I have been a pretty solid Reddit user for a while now and one thing I have noticed is that they always seem to release new features without officially announcing them. In most cases the new features are opt in for a testing period to make sure they work out all the bugs before showing it to everyone.
For this reason I often find myself clicking around the site and looking for new additions or changes that might not have been there before.
One link I always seem to click on, and normally find blank, is the “Stats” link. Today I was pleasantly surprised to find the page was actually displaying the biggest “karma” gainers of the week.
The “stats” page has been empty for as long as I can remember so it was nice to find it working.
One of the things I noticed right away was how the numbers didn’t seem to add up. Take “User_Agreement” for example, who gained 469 karma and yet still had an overall karma score of “0”.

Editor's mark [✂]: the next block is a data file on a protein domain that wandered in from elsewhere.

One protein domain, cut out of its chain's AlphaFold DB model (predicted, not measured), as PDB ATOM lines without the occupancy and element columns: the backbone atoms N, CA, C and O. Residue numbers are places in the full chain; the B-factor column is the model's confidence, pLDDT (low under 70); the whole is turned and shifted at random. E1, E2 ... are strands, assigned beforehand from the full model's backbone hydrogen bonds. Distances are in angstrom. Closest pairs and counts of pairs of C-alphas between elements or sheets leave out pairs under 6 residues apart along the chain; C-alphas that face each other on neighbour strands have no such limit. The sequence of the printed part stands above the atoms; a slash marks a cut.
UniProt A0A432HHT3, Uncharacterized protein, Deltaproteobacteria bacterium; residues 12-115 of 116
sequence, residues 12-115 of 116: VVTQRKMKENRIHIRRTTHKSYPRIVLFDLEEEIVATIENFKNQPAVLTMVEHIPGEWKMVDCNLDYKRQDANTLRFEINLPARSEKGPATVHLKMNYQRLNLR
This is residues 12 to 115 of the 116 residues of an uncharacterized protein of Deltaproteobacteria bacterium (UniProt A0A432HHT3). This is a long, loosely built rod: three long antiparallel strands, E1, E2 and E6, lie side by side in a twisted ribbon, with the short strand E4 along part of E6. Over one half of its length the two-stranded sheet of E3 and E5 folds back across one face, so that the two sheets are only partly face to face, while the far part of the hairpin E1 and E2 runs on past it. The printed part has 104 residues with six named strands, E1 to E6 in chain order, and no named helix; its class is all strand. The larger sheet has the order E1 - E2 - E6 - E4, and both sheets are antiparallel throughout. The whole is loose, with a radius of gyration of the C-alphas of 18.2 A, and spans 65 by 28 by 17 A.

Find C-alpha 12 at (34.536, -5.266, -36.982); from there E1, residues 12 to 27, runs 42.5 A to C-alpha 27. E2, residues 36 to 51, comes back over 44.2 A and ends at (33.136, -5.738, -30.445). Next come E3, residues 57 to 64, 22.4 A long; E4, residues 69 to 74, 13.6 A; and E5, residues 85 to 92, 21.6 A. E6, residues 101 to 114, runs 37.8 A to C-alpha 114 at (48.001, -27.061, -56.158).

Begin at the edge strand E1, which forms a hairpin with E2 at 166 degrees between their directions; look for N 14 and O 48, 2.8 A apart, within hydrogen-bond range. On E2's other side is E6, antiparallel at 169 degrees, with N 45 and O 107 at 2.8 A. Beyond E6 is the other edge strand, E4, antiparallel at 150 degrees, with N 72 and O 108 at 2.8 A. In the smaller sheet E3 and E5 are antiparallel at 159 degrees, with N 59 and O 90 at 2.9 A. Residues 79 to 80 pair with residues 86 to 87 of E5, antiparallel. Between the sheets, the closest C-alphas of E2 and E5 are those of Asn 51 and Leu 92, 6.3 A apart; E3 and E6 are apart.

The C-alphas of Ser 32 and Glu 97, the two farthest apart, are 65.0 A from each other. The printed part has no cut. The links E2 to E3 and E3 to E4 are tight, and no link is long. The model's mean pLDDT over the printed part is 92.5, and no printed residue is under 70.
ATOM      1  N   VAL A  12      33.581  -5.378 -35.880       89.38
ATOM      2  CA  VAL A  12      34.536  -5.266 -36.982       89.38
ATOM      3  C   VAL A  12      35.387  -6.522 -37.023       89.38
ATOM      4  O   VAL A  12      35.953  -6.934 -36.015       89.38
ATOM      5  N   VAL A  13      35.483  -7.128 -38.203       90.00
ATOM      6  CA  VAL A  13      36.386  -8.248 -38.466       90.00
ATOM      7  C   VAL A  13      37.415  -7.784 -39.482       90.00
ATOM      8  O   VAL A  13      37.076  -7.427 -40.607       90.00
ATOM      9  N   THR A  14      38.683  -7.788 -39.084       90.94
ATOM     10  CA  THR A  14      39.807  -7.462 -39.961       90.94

This got me wondering if users could have a negative karma score or if the data was inaccurate. It was then explained to me by Chris at Reddit, that there was a third and correct reasoning for the apparent inaccuracy.
“User_Agreement got all of that karma on a self post”
Apparently their was an issue with certain users abusing the “self” submissions in an effort to whore karma. They would submit questions like “Vote up if you think Bush should be impeached“, which of course would earn them hundreds, if not thousands, of karma in a single day.
If you are not familiar with “self” submissions, it is when you go to the submit page and put “self” as the url and then type in your title for the submission. When you submit it will be automatically be a self.reddit.com submission.
After numerous user requests, Reddit removed the ability to gain karma from the “self” submissions.
“One of the ones that filtered to the top was “vote up if you don’t think self posts should get karma” and a useful discussion ensued. We decided to make the change after that. Reddit is a democracy after all.” – Chris from Reddit.
One of the things that Reddit was excited about with the site going open source was the time and ability to focus on some of the many features and fixes that needed to be addressed.